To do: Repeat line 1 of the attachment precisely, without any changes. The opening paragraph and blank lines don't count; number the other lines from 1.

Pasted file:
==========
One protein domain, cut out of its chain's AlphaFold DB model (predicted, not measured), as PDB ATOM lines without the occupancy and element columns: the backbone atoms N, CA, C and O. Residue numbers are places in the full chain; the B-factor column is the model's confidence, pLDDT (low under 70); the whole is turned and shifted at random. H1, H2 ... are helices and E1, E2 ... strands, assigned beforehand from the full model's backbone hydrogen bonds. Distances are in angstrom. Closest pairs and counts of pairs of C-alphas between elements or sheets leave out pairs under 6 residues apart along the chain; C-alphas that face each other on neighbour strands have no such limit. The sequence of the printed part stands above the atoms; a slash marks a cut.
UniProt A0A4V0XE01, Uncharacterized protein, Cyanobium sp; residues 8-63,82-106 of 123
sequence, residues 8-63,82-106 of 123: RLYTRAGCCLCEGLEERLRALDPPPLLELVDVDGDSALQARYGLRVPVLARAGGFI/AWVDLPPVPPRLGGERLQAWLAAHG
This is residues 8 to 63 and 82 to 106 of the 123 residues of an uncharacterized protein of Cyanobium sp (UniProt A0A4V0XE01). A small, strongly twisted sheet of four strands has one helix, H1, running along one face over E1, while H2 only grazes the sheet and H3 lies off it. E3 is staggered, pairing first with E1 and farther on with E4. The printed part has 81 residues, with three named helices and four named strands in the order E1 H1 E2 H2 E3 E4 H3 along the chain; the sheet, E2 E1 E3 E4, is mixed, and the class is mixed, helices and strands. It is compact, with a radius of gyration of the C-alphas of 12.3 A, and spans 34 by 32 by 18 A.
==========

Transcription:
UniProt A0A4V0XE01, Uncharacterized protein, Cyanobium sp; residues 8-63,82-106 of 123